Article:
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Exercise science studies at Central Oregon Community College coach students on the world of wellness

PHOTO SUBMITTED BY MARK RUSSELL JOHNSON
 - COCC's John Liccardo trains future occupational therapists and personal trainers. Three skeletons roll into a classroom.

That's not the set-up for a groan-inducing punchline, it's how an anatomical kinesiology class begins at Central Oregon Community College (COCC), as John Liccardo, associate professor in the Health and Human Performance department, arrives to teach with skeletal models in tow. Soon his students take turns thinking of a bone, then describe its location using anatomical terminology as a way to clue-in classmates.

"I'm looking at something that's posterior to the sternum…it has lots of muscle attachments," a female student communicated to her group, slowly spooling out hints. They make guesses, homing in on the correct bone, and the lesson is both interactive and instructive.

Liccardo observes the learning in real time. "This class is really fun, people get to move," he said, alluding to how students' own body movements help inform their educational process. That "moving" aspect of the anatomical kinesiology class, explained Liccardo, a former NCAA Division I athlete, is essential for these future occupational therapists, physical therapists and personal trainers, all students of the college's exercise science program.

Exercise science is certainly a field on the move. In an era when people are embracing wellness and fitness more than ever, and as health science continually makes new strides, the role of exercise science has become increasingly mainstream. People want nutritional guidance. They're looking to trainers and coaches — with both physical and mental toolboxes at their disposal — to enrich their lives. Physical therapists seem as commonplace in people's health care orbits these days as doctors and dentists. And as a tidal wave of baby boomers reaches older age, the role of health coaches — from basic fitness to cardiac rehabilitation — is fast expanding.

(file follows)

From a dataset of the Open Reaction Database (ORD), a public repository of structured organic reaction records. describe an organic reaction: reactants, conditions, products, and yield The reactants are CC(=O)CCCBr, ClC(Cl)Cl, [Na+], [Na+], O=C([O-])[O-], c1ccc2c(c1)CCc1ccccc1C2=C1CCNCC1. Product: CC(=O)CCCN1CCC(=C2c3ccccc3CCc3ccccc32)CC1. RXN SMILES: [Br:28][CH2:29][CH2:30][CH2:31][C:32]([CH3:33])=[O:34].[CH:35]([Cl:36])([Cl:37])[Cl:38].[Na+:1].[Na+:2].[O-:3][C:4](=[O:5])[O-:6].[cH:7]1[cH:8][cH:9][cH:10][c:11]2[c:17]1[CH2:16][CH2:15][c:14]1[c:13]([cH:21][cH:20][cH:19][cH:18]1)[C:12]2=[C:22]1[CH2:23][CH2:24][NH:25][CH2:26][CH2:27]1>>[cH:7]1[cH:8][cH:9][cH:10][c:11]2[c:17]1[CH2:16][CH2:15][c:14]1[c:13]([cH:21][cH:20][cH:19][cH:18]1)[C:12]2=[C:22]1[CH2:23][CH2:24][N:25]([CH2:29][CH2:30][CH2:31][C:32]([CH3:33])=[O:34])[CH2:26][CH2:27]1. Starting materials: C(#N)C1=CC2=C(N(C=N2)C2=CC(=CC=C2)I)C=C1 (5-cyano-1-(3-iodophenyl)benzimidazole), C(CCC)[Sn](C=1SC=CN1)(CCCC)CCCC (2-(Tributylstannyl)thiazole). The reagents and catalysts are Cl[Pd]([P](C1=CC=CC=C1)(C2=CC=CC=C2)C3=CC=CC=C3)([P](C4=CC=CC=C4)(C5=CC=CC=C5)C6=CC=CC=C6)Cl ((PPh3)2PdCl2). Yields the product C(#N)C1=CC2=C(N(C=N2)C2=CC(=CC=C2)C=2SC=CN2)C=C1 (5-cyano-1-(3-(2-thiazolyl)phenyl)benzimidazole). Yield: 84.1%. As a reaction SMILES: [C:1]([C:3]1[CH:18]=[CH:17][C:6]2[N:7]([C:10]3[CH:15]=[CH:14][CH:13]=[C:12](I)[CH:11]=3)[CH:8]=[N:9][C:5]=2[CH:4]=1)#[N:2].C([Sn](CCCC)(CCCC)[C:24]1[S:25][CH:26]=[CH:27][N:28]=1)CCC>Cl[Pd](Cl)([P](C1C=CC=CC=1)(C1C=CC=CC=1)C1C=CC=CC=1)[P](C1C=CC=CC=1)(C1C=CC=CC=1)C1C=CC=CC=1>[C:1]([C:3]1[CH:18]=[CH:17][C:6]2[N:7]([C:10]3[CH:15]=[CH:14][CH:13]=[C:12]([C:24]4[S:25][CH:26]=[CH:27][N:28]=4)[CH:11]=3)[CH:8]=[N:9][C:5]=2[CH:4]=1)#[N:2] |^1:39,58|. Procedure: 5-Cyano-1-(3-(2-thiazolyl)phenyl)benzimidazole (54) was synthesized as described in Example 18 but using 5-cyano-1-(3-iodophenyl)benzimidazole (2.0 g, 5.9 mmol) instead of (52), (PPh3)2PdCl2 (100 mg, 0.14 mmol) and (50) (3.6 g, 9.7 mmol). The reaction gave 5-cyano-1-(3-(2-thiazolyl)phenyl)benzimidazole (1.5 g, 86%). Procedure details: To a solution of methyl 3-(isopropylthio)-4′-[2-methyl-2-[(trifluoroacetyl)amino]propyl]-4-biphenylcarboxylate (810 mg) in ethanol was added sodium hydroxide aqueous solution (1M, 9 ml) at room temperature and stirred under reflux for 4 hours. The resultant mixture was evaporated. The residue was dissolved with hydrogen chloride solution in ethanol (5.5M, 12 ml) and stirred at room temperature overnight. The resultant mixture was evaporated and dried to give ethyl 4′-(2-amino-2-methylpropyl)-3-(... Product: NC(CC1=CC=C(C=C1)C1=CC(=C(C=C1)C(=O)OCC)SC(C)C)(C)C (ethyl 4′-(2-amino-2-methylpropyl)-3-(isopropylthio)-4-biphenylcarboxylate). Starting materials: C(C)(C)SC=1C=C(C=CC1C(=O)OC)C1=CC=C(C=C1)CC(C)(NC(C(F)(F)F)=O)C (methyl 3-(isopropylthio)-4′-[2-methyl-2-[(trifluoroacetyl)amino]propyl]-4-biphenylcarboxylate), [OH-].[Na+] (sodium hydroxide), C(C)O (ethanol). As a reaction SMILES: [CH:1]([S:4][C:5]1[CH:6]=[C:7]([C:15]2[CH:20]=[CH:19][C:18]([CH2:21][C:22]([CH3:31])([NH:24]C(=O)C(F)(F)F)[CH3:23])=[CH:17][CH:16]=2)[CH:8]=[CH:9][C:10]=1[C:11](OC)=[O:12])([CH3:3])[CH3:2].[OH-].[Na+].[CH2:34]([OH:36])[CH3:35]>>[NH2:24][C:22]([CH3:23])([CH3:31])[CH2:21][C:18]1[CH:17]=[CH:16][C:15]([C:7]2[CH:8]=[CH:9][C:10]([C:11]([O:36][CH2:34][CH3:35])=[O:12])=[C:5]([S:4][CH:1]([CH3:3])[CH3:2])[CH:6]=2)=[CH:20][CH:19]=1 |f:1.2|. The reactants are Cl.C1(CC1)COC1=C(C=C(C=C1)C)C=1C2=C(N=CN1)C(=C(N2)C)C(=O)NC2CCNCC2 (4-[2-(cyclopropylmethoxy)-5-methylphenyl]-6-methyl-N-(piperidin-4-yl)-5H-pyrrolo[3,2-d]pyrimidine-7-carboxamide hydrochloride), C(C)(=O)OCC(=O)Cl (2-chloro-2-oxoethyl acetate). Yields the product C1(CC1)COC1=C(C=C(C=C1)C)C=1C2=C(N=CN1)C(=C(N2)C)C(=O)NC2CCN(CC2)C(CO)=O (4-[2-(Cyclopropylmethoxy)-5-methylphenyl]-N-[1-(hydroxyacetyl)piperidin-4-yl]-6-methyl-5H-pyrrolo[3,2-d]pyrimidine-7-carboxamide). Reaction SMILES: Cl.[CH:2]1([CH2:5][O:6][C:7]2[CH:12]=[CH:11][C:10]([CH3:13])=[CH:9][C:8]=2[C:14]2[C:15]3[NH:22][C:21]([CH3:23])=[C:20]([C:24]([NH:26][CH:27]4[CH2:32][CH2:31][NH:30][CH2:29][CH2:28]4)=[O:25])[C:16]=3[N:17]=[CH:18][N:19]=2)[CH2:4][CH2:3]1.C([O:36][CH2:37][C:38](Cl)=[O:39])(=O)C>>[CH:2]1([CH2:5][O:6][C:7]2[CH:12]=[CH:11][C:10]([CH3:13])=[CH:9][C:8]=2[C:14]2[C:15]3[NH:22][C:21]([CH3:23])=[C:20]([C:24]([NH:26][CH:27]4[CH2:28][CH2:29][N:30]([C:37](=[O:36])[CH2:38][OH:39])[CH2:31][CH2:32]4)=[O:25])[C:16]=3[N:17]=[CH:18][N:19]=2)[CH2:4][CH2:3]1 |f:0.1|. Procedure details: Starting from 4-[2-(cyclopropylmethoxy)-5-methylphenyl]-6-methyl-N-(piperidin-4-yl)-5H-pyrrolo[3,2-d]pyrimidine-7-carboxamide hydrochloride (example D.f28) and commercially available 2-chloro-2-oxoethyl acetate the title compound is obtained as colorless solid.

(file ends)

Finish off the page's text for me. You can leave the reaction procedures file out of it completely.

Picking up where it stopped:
While math and science skills are fundamentally wired to the discipline, the program also fosters person-to-person interactions. Exercise science is a career track that speaks to athletes, health-minded individuals and those who simply want to make a difference.

At COCC, exercise science students can earn an Associate of Arts Oregon Transfer degree with either an exercise science/kinesiology or a pre-physical therapy emphasis. Coursework includes wellness coaching, sport psychology and training theory, among other focuses.

The college's learning resources include an advanced physiology lab, with testing services such as sport-specific V02 max, body composition, lactate analysis and general aerobic fitness. The lab serves a diverse clientele, from amateur athletes to professional sports competitors, and most services come with a complete one-on-one results analysis. Customizable fitness and wellness lectures — from nutrition plans to athlete-focused training programs — are available to businesses, clubs and groups. (Closed for the summer, the lab is scheduling appointments for this fall; contact This email address is being protected from spambots. You need JavaScript enabled to view it..)

Exercise science is an education that delivers on two levels: Students not only learn skills applicable to their chosen career, but they also discover good-health concepts and practices to assimilate into their own lives.

In one of Jenny Cruickshank's recent wellness coaching classes, the assistant professor unpacked — and quickly discarded — the notion that failure is a bad thing.

"I'm going to encourage you to think about the 'failing forward' idea," said Cruickshank, a nationally board-certified wellness coach, encouraging her students to view swings and misses as a platform for growth. Part of her lecture for the day centered on the power of the bucket list, how a written set of goals can trigger a far-reaching wellness boost.

New data, she shared, suggests that people with depression and chronic health issues, even traumatic brain injuries, are benefitting from the goal-oriented technique. Yes, crossing things off a list releases feel-good dopamine and serotonin, she added, but the mere intention creates a deeper impact.

"Just writing it down validates it," said a male student. "Yes!" Cruickshank replied. With her open, encouraging manner (and an occasional high-five), Cruickshank was making an impression.

For former student Ally Thompson, who owns and operates BodyRock, a training and fitness studio, that impression has endured.

"One of the things that makes the COCC program so strong is their dedication," she said of the exercise science faculty. "They're so knowledgeable and so invested in what they are teaching. They care about their students, and their students' success, long after the classes end."

For more details on exercise science at COCC, visit cocc.edu/programs/exercise-science or call 541-383-7700.


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